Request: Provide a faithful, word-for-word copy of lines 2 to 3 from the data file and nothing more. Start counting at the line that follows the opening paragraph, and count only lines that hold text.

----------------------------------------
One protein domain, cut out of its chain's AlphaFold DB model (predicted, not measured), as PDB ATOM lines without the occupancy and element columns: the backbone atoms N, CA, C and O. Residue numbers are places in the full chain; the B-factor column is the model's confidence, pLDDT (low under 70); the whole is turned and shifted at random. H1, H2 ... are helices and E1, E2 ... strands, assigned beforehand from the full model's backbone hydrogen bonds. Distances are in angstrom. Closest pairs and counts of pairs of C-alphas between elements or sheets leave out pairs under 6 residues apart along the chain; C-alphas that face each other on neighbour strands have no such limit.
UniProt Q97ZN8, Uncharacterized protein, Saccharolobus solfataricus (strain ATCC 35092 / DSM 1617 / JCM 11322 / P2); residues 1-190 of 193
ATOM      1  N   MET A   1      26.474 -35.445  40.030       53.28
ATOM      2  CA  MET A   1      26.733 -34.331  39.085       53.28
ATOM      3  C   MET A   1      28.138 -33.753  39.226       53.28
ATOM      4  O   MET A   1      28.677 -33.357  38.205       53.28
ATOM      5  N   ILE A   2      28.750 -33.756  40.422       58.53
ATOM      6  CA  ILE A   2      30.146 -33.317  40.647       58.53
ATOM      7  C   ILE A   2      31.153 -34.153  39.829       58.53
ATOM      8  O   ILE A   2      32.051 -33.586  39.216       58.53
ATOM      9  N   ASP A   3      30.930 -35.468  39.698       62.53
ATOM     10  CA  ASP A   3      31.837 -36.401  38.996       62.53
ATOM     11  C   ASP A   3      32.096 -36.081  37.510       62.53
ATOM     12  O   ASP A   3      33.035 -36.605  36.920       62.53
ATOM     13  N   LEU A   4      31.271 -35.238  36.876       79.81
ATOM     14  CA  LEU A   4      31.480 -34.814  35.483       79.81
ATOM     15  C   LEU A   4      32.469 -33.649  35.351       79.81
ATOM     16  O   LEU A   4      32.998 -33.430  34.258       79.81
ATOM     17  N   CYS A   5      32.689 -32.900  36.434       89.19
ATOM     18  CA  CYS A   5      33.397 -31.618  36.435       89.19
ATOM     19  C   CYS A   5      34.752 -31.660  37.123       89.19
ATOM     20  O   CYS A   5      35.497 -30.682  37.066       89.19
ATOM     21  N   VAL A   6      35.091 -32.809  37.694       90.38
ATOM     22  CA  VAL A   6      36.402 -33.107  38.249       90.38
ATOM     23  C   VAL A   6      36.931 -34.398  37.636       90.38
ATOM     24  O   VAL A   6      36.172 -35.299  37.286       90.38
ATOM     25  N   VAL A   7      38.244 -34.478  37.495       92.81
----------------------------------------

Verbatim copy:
ATOM      1  N   MET A   1      26.474 -35.445  40.030       53.28
ATOM      2  CA  MET A   1      26.733 -34.331  39.085       53.28